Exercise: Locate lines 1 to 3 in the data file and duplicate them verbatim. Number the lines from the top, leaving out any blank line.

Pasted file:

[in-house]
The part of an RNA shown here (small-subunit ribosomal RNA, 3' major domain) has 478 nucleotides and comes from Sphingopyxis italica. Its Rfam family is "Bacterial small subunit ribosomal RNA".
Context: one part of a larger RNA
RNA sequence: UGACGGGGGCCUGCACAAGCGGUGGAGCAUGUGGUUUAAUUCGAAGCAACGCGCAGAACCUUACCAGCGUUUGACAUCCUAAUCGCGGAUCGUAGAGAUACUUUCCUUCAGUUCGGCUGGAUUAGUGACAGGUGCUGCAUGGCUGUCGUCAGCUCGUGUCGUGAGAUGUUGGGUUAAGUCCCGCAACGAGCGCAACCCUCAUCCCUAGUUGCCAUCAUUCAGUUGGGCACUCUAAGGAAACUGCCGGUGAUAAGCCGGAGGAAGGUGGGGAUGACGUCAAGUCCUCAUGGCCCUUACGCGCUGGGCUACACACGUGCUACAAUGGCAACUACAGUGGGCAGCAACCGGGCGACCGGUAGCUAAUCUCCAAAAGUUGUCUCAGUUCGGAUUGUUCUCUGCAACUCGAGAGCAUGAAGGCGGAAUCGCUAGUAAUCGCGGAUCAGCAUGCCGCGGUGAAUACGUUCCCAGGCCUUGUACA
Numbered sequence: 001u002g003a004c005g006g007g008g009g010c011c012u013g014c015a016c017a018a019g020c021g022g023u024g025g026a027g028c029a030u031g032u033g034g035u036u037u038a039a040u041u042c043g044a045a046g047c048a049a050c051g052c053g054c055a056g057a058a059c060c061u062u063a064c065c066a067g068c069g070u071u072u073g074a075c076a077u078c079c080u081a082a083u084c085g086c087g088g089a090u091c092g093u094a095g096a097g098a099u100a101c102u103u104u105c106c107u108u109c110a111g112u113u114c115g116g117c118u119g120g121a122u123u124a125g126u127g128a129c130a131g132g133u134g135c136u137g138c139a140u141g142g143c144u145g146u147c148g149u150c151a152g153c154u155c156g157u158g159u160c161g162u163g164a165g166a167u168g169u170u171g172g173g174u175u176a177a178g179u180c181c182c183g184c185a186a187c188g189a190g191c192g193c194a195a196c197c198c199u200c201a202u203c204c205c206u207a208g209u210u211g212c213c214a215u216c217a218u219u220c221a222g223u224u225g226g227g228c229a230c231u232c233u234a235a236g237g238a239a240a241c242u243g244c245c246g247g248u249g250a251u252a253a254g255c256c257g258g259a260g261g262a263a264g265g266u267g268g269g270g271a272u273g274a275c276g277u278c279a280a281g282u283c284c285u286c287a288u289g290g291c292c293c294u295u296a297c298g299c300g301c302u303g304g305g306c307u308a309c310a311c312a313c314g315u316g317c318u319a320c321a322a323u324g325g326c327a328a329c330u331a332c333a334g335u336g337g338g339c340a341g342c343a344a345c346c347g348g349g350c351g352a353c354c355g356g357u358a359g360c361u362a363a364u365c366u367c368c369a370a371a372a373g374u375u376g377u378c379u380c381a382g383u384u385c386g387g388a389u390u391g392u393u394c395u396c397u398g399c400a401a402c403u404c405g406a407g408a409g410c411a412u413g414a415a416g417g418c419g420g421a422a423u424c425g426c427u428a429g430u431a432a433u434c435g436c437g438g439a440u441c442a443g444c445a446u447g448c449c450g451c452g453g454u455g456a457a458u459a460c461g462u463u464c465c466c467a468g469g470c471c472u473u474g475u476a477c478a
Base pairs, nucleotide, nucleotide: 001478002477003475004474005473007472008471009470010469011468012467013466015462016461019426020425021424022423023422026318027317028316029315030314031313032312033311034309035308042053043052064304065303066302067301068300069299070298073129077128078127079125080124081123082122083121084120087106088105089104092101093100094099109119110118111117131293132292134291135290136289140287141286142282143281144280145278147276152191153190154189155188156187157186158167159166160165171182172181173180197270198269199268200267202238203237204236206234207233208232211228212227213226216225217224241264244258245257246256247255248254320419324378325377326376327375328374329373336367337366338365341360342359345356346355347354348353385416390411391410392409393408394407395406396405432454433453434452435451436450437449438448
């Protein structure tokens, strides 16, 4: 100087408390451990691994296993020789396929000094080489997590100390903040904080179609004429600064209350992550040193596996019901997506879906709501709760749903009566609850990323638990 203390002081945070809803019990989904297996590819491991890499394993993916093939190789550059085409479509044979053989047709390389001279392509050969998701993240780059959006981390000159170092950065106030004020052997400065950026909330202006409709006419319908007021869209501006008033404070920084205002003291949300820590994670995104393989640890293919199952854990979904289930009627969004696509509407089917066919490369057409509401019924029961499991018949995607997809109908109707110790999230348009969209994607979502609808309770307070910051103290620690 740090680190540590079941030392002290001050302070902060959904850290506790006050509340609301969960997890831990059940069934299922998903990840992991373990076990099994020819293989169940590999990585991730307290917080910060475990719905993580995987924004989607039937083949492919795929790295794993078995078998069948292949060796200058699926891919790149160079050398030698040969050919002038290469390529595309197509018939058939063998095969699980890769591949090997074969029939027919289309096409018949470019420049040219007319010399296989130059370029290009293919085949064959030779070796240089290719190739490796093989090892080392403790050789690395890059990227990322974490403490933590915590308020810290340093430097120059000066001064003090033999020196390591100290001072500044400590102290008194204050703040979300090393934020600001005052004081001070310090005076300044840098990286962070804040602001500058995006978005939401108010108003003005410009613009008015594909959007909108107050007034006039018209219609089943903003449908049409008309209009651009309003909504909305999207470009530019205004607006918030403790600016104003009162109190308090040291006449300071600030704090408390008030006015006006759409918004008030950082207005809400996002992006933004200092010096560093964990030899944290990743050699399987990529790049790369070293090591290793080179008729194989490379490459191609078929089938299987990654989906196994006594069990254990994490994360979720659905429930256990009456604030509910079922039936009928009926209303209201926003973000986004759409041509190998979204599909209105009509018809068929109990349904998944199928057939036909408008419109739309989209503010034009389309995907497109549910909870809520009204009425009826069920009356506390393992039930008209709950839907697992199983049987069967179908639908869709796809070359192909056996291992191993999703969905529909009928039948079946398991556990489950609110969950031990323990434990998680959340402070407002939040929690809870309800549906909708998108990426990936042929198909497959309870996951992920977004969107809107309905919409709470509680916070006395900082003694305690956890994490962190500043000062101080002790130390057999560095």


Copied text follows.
[in-house]
The part of an RNA shown here (small-subunit ribosomal RNA, 3' major domain) has 478 nucleotides and comes from Sphingopyxis italica. Its Rfam family is "Bacterial small subunit ribosomal RNA".
Context: one part of a larger RNA